DENVER -- The Rockies insist they don't fear opposing left-handed starting pitchers, but the numbers are frightful. They've managed two earned runs in 29 1/3 innings and are 1-3 in those games. The Rockies' next chance against a lefty is Wednesday night, when they face the Padres' Clayton Richard in hopes that they are stronger than they were against Cory Luebke in a 7-1 loss to the Padres on Monday night. Several key right-handed hitters have poor numbers against lefties overall, starters and relievers. Leadoff man Marco Scutaro entered Tuesday 3-for-16 (.188), switch-hitter Dexter Fowler also was 3-for-16 and Troy Tulowitzki was 3-for-15 (.200). Ramon Hernandez and Michael Cuddyer have respectable numbers against either but actually are doing better against righties.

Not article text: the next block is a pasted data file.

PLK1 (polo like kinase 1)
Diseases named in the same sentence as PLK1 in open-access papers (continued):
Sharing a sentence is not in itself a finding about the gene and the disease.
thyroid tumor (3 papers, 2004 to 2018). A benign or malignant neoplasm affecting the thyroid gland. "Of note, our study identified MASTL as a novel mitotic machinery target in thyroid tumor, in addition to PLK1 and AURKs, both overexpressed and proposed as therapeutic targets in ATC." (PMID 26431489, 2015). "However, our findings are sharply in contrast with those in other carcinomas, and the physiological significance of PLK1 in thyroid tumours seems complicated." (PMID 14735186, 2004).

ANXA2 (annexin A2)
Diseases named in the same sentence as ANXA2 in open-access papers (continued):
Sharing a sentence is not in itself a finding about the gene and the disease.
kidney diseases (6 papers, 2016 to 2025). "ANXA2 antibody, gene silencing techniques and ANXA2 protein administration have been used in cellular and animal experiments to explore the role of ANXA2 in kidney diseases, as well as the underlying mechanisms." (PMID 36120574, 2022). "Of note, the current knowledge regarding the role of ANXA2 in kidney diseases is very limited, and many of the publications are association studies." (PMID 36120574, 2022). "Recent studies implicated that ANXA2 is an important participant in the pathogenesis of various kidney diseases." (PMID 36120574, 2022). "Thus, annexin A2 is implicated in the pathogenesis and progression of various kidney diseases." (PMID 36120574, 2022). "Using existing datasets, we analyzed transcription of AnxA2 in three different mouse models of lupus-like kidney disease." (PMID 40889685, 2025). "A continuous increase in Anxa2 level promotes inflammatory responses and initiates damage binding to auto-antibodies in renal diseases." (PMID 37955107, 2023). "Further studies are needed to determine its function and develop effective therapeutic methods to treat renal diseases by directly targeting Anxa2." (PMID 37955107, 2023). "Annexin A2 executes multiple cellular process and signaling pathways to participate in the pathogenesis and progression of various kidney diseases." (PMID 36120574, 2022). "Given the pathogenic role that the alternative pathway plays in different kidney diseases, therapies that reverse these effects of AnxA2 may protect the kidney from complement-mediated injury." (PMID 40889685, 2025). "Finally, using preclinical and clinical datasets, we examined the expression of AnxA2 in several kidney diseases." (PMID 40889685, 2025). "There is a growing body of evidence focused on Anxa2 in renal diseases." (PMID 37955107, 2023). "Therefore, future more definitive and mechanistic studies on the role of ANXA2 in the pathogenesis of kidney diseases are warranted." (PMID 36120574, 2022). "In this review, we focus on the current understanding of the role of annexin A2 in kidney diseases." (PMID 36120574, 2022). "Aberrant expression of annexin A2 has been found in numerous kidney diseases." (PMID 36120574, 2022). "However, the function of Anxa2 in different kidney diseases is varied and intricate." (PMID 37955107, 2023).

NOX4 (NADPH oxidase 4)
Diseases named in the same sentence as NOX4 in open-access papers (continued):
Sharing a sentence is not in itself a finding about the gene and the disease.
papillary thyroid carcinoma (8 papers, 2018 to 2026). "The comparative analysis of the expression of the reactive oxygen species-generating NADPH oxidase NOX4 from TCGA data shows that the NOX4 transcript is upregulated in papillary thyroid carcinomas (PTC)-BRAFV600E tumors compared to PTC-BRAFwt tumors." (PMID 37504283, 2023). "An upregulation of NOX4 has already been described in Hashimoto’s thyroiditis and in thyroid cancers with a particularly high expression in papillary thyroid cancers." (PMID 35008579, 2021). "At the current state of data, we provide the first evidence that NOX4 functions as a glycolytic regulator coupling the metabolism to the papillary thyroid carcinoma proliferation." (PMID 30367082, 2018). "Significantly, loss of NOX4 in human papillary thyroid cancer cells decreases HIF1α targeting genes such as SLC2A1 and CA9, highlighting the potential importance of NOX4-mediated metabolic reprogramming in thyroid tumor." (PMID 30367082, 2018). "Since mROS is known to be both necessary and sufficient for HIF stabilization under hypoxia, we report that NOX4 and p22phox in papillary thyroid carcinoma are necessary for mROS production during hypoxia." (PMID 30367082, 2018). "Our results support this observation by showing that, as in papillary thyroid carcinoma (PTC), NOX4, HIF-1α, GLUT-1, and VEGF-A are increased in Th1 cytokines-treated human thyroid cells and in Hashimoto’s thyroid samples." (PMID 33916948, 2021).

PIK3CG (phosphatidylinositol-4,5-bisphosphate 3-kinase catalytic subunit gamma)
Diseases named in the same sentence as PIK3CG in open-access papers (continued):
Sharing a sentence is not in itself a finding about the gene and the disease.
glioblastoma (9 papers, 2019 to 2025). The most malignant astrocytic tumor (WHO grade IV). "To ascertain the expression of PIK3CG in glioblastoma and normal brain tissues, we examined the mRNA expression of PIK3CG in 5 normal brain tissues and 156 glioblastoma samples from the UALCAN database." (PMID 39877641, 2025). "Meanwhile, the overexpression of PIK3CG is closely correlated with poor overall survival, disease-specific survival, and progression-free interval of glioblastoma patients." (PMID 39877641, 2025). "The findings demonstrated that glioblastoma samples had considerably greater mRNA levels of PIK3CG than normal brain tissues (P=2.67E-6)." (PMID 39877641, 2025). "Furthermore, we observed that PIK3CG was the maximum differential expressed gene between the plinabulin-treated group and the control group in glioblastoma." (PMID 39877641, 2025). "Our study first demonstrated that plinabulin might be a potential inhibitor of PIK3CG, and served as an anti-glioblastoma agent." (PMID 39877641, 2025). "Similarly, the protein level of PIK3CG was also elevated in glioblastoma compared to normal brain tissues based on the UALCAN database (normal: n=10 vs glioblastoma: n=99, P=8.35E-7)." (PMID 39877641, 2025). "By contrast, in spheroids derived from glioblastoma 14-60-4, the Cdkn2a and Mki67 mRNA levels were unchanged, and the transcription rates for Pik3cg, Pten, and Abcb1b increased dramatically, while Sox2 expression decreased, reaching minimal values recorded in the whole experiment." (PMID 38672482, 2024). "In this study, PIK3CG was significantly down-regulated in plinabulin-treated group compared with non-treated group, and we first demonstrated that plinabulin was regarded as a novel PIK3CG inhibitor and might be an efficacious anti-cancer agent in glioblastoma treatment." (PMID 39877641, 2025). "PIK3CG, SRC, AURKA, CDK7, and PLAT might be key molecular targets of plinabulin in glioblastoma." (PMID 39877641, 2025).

Because Scutaro has had good at-bats and bad luck, Fowler has generally hit well from the right side and Tulowitzki is generally a slow starter, the Rockies are not panicking. "It's early in the season and we've got too many good right-handed hitters, although I did challenge our right-handed hitters yesterday before the game to get on these left-handed starters," Rockies hitting coach Carney Lansford said. "I don't know what it is, to be honest. I wish I had the answers. But they'll get it together. "We're 10 games into the season and we've got 152 to go. I don't like seeing trends like that, whether it's right-handed pitchers or left-handed pitchers. With the talent we have, we should get on all those guys." Left-handed-hitting Carlos Gonzalez and Todd Helton each entered Tuesday's start against righty Anthony Bass hitting better than .400 against right-handers and under .200 against lefties. If either of them were doing better left-on-left, the team's overall numbers might be better. But that's a tall order against some of the quality lefties who have started against the Rockies. "Things are not going the way we expect," said Gonzalez, who returned to the lineup Tuesday after missing three games with strep throat. "For us, me and Helton, we're going to battle and we expect to be able to hit lefties, but at the same time, we expect the righties to take those guys out of the game. It's just the way they expect us to pound the right-handers. It's early. We've got to be able to create some momentum." The Rockies' best hitter against lefties has been left-handed hitting Tyler Colvin, at 3-for-7 (.429) going into Tuesday's game. The sample size has been small, the opposing pitchers have been good, and factors beyond the opposing pitcher are involved. "[The Giants'] Barry Zito was exceptional when he faced us," Rockies manager Jim Tracy said. "The kid last night [Luebke] didn't live over the middle of the plate at all. [The Giants'] Madison Bumgarner is going to be one of the more elite left-handed starters in the industry as he goes along. He's of the ripe, old age of 22. We've faced some very good left-handed pitching. "What also will help it is the manner in which the game unfolds next time we face one. Hopefully, we'll have a start to the game where we look up and by the time our seven-hole hitter is up we're leading by four."